U.S. indices are expected to open lower on Wednesday, tracking losses in Europe where negotiations between Greece and its creditors hit another speed bump. Investors in the U.S. will also eye the latest first quarter GDP revision for signs that output in the first quarter was not as bad as feared.
Just as we thought we were seeing significant progress being made in talks between Greece and its creditors, a Greek government official has claimed the latest proposal has been rejected by creditors raising questions once again around whether a deal will be possible. There were already doubts about whether the deal put forward by Greek Prime Minister Alexis Tsipras on Sunday would pass through the country’s parliament even if it was accepted by the institutions. This has just thrown another large spanner in the works.
It has already been suggested that in bowing to some of the demands of the creditors, Tsipras has lost the support of some of his left wing party which means he may have already relied on opposition members to get any deal through parliament. The more they push him today, the more support he could lose on any deal that is eventually agreed by finance ministers tonight. Talks may have taken a couple of steps forward at the start of the week but as we’ve become accustomed to, this has been followed by another step back.
There is still clearly some form of progress being made, we saw that at the start of the week when creditors welcomed the new Greek proposal. The gap between the two is obviously closing. Unfortunately, with the deal now being rejected and a counter-proposal sent back, Tsipras will have to compromise a little further or risk negotiations collapsing once again. The difference now being that time is fast running out and Greece is on course to default to the International Monetary Fund in six days. The only way they could get an extension now is if the IMF offered a month-long grace period which they recently claimed would not happen.
Tsipras is now faced with a very tough choice and there appears to be no outcome which appeals the Greek people, his Syriza party and the creditors. Tsipras is going to have to make sacrifices one way or another and unfortunately for him his political future looks bleak if a deal is going to be reached. If party members are already turning their back on him then whatever deal is agreed will not satisfy them. Tsipras is likely to rely on the support of other parties, which may be easier than convincing certain members of his own.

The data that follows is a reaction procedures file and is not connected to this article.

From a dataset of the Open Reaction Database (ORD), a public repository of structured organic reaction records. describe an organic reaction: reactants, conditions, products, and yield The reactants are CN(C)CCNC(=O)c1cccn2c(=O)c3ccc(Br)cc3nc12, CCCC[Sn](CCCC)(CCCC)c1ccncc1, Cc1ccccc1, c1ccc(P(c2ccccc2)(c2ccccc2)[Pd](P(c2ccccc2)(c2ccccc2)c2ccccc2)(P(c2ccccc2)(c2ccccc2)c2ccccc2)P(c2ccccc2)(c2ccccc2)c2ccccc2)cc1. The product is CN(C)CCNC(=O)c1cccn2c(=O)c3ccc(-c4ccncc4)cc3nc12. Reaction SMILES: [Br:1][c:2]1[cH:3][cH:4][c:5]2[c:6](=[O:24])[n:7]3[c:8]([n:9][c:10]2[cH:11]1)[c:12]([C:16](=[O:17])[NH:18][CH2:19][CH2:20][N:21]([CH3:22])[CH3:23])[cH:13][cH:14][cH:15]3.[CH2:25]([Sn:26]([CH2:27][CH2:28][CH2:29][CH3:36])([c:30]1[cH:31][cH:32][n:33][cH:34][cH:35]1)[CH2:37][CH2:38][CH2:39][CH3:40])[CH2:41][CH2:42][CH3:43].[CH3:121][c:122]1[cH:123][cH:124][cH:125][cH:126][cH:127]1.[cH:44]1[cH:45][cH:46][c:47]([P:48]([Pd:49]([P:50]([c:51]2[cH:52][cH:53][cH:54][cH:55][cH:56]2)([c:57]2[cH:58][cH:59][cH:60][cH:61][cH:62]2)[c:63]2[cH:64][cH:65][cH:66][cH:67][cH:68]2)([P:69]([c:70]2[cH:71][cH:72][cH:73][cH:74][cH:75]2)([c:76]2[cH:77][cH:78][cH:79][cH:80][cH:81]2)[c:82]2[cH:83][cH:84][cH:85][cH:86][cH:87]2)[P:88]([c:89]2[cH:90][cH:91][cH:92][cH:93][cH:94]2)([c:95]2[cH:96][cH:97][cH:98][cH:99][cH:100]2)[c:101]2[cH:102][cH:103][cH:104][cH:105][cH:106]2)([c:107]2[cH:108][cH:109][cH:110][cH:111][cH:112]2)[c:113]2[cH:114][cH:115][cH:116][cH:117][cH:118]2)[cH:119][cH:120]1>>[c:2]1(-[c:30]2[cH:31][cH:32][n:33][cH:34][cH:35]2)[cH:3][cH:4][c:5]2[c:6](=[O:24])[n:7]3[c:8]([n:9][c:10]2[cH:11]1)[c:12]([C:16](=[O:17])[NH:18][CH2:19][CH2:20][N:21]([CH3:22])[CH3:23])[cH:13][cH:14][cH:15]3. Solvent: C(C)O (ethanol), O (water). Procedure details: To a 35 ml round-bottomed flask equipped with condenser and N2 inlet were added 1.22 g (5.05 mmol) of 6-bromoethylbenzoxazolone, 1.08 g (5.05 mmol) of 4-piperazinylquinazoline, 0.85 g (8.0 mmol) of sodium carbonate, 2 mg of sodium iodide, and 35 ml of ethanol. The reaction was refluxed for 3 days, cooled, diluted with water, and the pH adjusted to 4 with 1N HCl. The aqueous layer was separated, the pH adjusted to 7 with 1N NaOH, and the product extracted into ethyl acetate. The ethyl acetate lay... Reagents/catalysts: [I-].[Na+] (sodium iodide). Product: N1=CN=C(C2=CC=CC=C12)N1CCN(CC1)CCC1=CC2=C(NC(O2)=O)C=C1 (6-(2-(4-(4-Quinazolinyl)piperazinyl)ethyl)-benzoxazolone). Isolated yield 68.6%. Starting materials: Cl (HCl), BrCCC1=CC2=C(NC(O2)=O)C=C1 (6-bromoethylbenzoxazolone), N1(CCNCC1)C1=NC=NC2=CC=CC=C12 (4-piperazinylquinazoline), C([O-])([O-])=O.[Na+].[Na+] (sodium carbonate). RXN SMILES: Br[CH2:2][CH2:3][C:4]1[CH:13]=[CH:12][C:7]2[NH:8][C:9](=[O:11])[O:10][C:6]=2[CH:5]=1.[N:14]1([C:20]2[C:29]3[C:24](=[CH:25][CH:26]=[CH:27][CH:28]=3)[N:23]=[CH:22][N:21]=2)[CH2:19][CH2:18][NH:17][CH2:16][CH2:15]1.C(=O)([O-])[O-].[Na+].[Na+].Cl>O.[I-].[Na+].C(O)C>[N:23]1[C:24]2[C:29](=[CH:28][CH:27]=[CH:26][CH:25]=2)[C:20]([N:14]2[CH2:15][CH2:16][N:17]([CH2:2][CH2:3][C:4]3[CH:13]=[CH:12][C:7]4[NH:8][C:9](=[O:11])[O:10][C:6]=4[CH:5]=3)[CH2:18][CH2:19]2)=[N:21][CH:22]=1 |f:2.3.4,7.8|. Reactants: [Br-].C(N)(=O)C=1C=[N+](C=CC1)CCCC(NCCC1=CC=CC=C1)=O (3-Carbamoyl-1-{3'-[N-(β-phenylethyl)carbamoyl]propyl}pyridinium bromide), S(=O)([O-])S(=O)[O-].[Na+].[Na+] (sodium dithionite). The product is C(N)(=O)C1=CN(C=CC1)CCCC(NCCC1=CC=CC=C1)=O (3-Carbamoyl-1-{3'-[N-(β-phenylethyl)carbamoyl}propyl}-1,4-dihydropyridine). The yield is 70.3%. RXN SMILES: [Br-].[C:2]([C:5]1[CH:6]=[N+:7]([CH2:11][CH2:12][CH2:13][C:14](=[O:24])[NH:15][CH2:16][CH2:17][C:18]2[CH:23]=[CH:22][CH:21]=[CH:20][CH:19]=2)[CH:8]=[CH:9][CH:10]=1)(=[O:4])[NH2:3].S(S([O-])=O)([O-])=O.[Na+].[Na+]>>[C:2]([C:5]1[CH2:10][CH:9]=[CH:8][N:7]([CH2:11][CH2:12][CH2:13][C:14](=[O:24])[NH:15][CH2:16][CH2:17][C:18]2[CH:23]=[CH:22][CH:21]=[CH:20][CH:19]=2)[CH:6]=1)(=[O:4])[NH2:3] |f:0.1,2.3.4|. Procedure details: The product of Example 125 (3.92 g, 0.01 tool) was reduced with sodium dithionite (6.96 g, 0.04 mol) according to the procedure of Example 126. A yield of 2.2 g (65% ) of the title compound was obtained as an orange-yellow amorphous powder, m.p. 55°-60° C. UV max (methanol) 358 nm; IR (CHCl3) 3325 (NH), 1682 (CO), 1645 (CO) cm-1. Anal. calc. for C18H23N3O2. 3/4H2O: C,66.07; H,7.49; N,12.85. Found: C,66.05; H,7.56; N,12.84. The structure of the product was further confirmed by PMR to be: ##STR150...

With Greek talks possibly coming to a conclusion (for now), attention will likely shift back to the U.S. and when the Federal Reserve will hike interest rates. September looks increasingly likely after the recent rebound in wages and consumer spending but we saw recently that investors are beginning to look beyond just the first hike. The Fed’s insistence that future hikes will be slower than normal was seen as being quite dovish by investors even though the first may only be a few months away. We saw a similar response when we were approaching the decision to taper and focus shifted to interest rates.
While growth in the first quarter is old news at this stage, if the data shows it was not as bad as thought, it could encourage the Fed to hike. There were numerous headwinds facing the US economy in the first quarter and if it managed a small amount of growth, or even marginal contraction, that would show a strong resilience in the economy. We’re expecting the figure to be revised up to -0.2% on an annualized basis.
The S&P is expected to open 5 points lower, the Dow 54 points lower and the Nasdaq 11 points lower.
For a look at all of today’s economic events, check out our economic calendar.